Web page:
The widely-read and learned lawyer informed me, kindly but firmly, that that was an Original Idea a good many hundred years ago. That it was THE original idea of dealing with criminal cases, in fact. That it was pretty nearly fixed in the basis of good old English law.
He went on to explain that in the early days when a crime was committed, the proper officer—I forget what his title was—the proper officer started an investigation. If a man apparently was implicated by the first evidence brought to light, that man was detained. If he had already “beat it,” that was added to the suspicious circumstances against him, and the pursuit began.
But if he was well in hand, and the case was a regular mystery, the investigator for the Crown, or whatever it was, went into that case exactly like a certified accountant examining a set of books, suspected by the firm of not being correct.
Auditor Has No Interest.
The auditor doesn’t care a whoop whether he finds the suspected bookkeeper guilty or innocent. That is, he has no interest at stake. He is paid for making a correct audit. He is paid by the job. Probably, unless his liver is out of whack, he would rather see the poor bookkeeper cleared. But he has no interest in the matter.
Well, it seems from what the lawyer told me, that was the original plan of criminal prosecution by the State.
The State didn’t prosecute. It just investigated. If the facts produced by the investigation warranted a jury in “sticking” the accused, well and good, if the evidence warranted the jury in turning him loose, also well and good.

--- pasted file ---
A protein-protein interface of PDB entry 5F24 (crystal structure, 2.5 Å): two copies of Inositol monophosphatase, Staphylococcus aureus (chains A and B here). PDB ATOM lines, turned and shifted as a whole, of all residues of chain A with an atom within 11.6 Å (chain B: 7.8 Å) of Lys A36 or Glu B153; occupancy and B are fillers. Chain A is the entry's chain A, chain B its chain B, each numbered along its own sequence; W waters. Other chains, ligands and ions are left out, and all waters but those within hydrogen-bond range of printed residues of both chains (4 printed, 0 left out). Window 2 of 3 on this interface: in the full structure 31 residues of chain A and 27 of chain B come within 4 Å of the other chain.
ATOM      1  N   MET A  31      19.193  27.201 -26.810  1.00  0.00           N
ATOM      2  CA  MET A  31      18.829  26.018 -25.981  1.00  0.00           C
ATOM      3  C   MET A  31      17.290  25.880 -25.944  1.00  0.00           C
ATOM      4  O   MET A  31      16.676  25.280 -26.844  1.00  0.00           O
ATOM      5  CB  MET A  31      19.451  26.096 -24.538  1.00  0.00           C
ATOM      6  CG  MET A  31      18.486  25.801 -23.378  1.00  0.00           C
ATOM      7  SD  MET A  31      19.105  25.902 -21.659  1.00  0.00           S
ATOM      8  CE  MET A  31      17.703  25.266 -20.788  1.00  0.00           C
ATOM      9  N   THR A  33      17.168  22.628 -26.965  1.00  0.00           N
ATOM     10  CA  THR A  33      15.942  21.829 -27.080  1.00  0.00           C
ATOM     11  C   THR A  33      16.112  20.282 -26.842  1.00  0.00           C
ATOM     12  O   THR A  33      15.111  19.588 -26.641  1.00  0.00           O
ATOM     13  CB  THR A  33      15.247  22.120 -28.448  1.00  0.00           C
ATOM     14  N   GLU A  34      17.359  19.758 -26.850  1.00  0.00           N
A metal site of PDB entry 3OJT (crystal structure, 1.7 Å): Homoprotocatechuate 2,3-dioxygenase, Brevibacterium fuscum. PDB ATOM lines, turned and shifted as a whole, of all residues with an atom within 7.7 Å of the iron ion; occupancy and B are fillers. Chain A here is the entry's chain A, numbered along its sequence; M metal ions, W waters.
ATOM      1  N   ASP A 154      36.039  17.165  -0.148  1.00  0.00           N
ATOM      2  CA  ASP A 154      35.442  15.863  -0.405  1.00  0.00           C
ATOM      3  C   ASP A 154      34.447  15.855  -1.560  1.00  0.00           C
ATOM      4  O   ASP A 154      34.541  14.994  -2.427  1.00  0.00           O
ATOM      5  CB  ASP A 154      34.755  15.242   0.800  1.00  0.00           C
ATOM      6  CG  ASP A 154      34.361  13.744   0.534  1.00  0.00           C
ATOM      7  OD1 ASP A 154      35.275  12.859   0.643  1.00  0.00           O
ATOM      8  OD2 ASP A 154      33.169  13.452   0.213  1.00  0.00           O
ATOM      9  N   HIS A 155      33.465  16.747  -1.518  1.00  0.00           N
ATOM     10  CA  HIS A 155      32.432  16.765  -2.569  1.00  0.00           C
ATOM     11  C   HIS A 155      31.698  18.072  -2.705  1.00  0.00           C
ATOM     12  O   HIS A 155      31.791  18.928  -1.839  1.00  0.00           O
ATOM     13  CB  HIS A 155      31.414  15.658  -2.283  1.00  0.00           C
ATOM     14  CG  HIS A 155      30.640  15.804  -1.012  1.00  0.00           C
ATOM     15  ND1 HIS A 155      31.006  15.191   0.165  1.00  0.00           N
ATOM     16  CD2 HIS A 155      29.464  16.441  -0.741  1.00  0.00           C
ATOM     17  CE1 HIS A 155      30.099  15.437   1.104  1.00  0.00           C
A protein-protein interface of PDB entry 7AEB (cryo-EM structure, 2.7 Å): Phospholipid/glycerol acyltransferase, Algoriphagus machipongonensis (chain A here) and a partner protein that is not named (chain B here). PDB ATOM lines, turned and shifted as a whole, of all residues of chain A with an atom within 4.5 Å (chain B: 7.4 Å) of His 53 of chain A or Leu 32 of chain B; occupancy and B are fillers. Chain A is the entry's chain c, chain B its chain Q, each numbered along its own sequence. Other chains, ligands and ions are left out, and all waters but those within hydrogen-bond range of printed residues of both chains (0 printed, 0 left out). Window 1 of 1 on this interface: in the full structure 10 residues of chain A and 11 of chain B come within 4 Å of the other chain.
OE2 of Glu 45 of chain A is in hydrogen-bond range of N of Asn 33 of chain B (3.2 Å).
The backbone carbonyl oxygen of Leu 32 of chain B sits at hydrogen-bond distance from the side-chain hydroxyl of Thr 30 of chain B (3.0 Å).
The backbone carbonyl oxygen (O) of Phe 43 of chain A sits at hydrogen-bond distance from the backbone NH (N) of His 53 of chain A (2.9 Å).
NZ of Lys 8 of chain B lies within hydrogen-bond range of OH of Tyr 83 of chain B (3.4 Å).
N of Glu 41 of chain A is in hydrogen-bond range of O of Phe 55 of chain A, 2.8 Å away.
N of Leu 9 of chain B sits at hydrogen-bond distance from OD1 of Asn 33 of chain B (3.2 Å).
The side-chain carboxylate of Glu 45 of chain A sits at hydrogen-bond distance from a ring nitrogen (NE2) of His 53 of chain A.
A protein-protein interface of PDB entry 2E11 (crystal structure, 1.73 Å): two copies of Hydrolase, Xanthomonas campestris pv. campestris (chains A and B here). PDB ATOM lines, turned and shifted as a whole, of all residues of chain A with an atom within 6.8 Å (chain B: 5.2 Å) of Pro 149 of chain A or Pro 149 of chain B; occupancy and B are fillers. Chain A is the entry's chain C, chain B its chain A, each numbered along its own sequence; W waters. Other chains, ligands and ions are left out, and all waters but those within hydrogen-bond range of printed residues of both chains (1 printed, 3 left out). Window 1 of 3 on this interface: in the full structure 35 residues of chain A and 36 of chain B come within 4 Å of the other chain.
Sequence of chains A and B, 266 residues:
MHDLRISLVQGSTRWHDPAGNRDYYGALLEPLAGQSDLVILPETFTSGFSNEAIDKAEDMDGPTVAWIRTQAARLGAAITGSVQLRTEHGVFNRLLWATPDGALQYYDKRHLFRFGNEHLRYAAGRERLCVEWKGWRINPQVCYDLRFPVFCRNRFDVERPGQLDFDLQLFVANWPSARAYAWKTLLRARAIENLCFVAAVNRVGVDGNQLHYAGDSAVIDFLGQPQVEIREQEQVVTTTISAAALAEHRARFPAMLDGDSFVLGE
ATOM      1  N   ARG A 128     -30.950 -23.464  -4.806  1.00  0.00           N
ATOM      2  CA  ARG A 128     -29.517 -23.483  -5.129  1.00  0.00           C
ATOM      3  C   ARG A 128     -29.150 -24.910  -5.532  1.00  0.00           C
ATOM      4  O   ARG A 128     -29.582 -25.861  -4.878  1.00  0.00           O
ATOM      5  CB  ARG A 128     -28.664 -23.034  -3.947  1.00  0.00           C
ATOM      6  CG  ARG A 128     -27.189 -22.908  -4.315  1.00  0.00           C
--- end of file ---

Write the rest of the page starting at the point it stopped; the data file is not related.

The accused had no “counsel,” the way we understand it. If he was a rich person, or had rich friends, he was privileged to employ an investigator, or investigators, who would assist the public investigator in his investigation.
Hired Help Might Convict.
But it was understood that if the hired help turned up anything damning, the damning thing would be allowed to go ahead and damn as hard as it could, without concealment or mitigation or the part of the assistant investigators.
Wherefore, it was the prudent part of guilt to employ additional investigators.
And now, reverting to the enlightened present, what have we on exhibition?
Not singling out the Frank trial, you understand, but in it, as in every big criminal trial in this country, where the accused is able to employ talented counsel, we have the spectacle of two sets of able lawyers, fighting each other with all the resources of their learning and shrewdness and ability.
The life and honor of the accused may be at stake—the prosecution, once committed to its task, will seek no evidence but what will incriminate him.
The high claims of justice are at stake—the defense must permit no shred of evidence to be presented, saving only what will tend to clear their client.
And He Didn’t Explain Why.
It is no fault of the prosecutor that this is so.
It is no fault of the lawyers for the defense.
And as to the system?
Well, this is just the opinion of a layman, you remember. It may be that there is a good reason in law why the investigator has become a prosecutor, and is paid as such; and why the defendant may employ expensive counsel to combat the investigation—or prosecution—at all points.
There may be a good reason for all this.
Only, my friend, the lawyer, didn’t explain it to me.